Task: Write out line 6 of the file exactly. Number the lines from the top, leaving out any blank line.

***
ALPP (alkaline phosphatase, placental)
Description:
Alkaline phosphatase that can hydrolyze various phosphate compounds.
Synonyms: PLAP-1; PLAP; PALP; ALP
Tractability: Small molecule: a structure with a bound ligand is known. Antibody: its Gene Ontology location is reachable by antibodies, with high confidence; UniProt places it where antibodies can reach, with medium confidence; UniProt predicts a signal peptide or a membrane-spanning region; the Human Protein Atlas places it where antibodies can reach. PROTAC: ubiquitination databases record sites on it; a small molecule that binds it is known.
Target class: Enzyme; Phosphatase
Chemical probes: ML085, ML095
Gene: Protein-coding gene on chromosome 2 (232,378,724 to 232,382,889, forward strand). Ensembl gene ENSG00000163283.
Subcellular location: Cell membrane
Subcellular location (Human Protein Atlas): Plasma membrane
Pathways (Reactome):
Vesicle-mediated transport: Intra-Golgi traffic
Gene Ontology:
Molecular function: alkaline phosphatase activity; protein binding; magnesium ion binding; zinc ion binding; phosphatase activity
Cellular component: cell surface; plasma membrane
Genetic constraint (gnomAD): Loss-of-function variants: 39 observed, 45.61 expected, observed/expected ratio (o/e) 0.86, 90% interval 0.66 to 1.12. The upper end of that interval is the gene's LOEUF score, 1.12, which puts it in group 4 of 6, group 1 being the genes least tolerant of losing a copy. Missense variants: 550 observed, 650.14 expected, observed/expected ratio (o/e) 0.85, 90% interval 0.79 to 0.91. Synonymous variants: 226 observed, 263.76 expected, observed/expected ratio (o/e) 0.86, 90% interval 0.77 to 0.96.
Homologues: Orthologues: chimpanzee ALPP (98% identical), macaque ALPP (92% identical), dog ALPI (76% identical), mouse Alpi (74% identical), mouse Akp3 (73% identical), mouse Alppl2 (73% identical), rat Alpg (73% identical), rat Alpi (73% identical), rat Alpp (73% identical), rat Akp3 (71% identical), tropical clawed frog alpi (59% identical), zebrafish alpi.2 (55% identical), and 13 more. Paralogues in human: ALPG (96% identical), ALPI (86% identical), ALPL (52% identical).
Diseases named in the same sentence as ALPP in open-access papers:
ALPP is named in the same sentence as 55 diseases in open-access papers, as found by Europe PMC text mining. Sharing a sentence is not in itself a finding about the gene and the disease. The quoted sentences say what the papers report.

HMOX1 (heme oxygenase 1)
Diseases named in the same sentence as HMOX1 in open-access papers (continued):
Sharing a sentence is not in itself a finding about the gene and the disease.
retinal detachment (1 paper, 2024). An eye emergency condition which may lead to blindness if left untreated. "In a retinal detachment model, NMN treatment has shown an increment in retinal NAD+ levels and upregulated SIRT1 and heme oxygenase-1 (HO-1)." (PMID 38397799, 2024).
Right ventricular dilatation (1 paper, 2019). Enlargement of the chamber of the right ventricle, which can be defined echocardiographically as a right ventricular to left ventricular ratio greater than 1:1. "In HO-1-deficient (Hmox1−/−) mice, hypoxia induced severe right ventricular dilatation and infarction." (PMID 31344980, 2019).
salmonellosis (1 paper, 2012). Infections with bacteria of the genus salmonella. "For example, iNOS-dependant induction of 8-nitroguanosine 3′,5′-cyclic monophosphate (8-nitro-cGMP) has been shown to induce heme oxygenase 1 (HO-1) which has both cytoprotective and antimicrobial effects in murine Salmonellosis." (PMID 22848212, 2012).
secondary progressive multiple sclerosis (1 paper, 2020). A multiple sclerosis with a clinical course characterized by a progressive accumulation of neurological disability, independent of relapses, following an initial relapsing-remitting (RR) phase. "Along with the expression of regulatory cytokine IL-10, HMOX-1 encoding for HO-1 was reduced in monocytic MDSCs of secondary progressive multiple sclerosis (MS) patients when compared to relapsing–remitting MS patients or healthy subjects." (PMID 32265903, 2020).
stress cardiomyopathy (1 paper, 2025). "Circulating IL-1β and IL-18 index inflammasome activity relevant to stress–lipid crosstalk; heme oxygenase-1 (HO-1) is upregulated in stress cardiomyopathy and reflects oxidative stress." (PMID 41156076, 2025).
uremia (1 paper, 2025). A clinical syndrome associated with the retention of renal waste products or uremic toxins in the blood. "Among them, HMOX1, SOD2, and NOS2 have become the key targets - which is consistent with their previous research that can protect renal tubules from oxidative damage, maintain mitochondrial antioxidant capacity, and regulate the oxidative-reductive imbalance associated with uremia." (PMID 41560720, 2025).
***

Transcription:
Target class: Enzyme; Phosphatase